Yes. It’s actually happening. People in Britain are talking seriously about the possibility of another referendum.
A petition calling for another referendum on whether Britain should stay in the European Union has now received at least 2.1 million signatures – a level that means it must now be debated by British politicians. It was apparently so popular that the British Parliament’s website, where the petition was hosted, briefly crashed.
The drive for a new referendum is coming from those who had hoped to “remain” in the EU. Thursday’s referendum was fairly close – the “leave” vote won with just 51.9 percent. And so the petition for a new referendum suggests there should be a rule that in referendums with less than 75 percent turnout (Thursday’s vote was 72.2 percent), there should be another referendum unless a decision is reached by more than 60 percent of those voting.
Could this plan actually work? Might Britain actually vote again and decide to stay in the EU? Well, it’s certainly possible. But that doesn’t mean its not completely daft.
Why it is (kind of) possible? It would be an odd move to have a referendum immediately after a previous referendum on the same subject provided a clear outcome. But, frankly, this entire situation is odd.
Britain has only ever had three nationwide referendums. Generally, major policy decisions are decided by the country’s elected officials. As many have noted, this referendum was only called in a bid by Prime Minister David Cameron to calm tensions over the EU within his own Conservative Party ahead of a general election. Cameron thought he could win. Obviously he was completely mistaken.
Thursday’s referendum wasn’t actually legally binding – Cameron could have set it up to be so (a nationwide 2011 referendum was set up to be), but he apparently decided better of it. This means that, in theory at least, the British government could completely ignore the results and do whatever it thinks is best.
Of course, doing that would anger the majority of the country who voted to leave the EU. But a new referendum could provide some democratic justification to the decision.
The close result does help the argument somewhat. Britain’s 1975 referendum on membership of the European Economic Community was decided by a 67.2 percent vote to stay in. In the 2011 vote (on whether to use the Alternative Vote electoral system) was decided by 67.9 percent of the vote. Nigel Farage, a key Brexit supporter, unwittingly provided support for this argument by saying that if “remain” won by a “52 to 48” margin, there would be “unfinished business” and an argument for another vote.
Another additional factor is the various reports of those who voted “leave” but now say they are dismayed at what has happened. Many of these accounts seem to suggest that the “leave” voter in question thought their vote would serve as a protest vote. “I didn’t think my vote was going to matter too much because I thought we were just going to ‘remain,'” one man told the BBC on Friday, adding that he was “quite worried” about the effect.
Here’s why it’s completely daft:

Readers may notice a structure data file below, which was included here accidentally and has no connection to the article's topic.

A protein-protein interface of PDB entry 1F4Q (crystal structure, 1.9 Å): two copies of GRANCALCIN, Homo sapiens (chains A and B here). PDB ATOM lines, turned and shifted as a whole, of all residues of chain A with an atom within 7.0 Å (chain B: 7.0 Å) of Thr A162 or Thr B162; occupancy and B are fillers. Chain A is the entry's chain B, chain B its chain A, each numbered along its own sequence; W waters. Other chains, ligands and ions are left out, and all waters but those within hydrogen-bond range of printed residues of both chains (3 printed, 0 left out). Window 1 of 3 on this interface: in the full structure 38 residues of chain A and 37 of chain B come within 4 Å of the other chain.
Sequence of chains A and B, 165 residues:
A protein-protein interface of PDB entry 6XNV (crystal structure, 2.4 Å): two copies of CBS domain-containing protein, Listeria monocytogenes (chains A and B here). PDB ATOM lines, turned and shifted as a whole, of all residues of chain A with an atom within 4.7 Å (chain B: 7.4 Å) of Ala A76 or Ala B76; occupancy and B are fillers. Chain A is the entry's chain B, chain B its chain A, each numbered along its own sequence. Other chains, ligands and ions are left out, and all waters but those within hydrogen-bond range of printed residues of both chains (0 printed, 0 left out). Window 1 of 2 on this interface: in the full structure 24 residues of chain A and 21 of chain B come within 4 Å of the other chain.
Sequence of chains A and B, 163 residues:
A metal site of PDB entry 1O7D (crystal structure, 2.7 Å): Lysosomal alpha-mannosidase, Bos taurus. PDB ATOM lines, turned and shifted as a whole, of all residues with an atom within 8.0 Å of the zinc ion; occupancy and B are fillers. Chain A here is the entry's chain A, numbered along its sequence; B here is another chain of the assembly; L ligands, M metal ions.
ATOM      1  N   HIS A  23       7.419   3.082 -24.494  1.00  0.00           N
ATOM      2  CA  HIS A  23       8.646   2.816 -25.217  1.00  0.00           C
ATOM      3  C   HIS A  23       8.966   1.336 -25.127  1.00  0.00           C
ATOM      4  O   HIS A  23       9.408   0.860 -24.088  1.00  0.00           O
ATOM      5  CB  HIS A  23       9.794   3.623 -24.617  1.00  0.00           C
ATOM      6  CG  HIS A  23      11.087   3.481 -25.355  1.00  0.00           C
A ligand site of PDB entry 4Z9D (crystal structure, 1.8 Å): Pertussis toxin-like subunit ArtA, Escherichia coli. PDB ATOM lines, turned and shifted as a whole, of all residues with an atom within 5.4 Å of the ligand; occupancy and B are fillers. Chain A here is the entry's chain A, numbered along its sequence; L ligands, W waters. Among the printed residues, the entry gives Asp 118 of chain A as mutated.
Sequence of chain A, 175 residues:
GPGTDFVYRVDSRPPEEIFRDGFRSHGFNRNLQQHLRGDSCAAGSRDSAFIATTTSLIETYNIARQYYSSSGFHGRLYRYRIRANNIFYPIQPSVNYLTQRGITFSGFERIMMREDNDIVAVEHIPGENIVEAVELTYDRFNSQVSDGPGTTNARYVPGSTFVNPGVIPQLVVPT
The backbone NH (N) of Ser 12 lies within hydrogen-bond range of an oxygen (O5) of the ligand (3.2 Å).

OK. There are a few things to unpick here, so we’ll go through them step by step.
Ignoring the clear result of a referendum is unfair. Sure, the results of Thursday’s vote were close, but they were pretty conclusive. 51.9 percent is a better mandate than most governments win for a general election, for example. It would also be political suicide for Britain’s government to effectively say “your vote didn’t count” to half the country. And more than 2.1 million may want a new referendum, but 17 million already voted in one to leave.
You can’t retroactively legislate like this. The proposal outlined in the petition would require setting up laws and then retroactively applying them to Thursday’s vote. To put it simply, that’s not how laws work. It’s worth noting that the petition appears to have been set up in May, ahead of the vote, in a bid to change the rules before Britons voted. However, in practice this doesn’t matter – it’d still be retroactive legislation if it happened now.
Petitions don’t mean much. Now that the petition has over 100,000 votes it will be debated by Parliament, but British members of Parliament have no imperative to act on it. Petitions get lots of signatures all the time and nothing happens: Remember the debate on whether to ban Donald Trump from Britain earlier this year?
“Remain” might still lose anyway. For those who supported “remain,” the idea that “leave” voters are regretful voters who didn’t know what they were doing is heartening. However, we only have anecdotal evidence of a few regretful pro-Brexit voters who have talked to media outlets. Until there is a vigorously conducted poll that shows otherwise, its fair to conclude that “leave” would win a second referendum anyway.
So what could possibly happen? That said, there is a lot of uncertainty in the air. Cameron has already said he would step down, which will trigger a leadership contest for the Conservatives. There are signs that Jeremy Corbyn, the leader of the opposition Labour Party, may also be forced to step down. Some wonder whether there could be another general election before the end of the year.
Meanwhile, Britain has not yet triggered Article 50 – the procedure for actually leaving the EU – and there are signs it may try to delay doing so as long as possible. If there is a general election, how and when to leave the EU would probably become a major issue.
Even when Article 50 is invoked, negotiations may take up to two years. Any new deal with the EU will have to pass Parliament. Some in Westminster are saying that it should probably be put to referendum again. If that happens, it may well be the last chance for “remain” to have their voice heard.
(c) 2016, The Washington Post · Adam Taylor